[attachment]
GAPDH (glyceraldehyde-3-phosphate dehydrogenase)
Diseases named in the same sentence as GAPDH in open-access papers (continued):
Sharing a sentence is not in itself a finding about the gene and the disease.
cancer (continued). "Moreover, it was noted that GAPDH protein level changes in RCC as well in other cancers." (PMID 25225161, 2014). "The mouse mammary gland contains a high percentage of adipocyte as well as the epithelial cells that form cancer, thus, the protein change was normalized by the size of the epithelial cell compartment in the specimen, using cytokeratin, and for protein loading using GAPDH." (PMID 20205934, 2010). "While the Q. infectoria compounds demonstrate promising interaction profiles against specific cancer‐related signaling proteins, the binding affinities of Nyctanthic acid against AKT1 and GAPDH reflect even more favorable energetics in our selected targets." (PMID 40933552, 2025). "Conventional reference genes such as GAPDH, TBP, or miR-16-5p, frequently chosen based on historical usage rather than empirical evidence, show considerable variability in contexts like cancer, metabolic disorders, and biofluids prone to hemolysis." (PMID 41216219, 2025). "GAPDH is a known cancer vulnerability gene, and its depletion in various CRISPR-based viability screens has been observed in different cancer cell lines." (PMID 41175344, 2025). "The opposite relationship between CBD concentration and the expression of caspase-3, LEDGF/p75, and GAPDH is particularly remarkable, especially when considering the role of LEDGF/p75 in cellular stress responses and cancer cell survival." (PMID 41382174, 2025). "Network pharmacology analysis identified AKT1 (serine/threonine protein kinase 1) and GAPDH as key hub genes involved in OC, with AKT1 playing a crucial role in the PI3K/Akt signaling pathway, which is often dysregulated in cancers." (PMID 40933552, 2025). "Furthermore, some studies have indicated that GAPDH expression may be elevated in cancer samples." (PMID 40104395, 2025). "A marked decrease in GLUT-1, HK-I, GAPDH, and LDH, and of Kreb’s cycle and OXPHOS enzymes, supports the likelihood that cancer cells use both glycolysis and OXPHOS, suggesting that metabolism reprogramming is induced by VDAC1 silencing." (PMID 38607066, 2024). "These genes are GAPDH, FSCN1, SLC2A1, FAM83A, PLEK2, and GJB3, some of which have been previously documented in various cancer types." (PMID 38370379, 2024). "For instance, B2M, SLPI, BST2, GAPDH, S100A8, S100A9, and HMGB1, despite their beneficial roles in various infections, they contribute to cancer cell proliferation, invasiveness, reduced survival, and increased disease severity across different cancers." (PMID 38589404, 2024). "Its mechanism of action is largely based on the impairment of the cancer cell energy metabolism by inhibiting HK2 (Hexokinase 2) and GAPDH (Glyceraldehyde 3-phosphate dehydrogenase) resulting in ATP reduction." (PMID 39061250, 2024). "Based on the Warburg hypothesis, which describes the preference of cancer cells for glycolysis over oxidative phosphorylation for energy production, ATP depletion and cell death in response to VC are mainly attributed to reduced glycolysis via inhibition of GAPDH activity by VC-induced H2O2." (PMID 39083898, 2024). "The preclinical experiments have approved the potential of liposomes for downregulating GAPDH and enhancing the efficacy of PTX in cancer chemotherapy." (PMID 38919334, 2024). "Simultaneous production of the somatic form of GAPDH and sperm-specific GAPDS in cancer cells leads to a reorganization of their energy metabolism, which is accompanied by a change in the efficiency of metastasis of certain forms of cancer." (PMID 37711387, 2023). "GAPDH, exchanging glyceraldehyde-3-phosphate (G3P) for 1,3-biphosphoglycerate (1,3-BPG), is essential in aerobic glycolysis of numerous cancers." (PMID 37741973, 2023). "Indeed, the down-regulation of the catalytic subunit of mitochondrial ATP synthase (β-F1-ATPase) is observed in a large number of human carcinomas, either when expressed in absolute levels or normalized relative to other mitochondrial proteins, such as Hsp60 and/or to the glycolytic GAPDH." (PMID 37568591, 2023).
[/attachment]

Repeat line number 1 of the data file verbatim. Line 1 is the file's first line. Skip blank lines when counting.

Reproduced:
GAPDH (glyceraldehyde-3-phosphate dehydrogenase)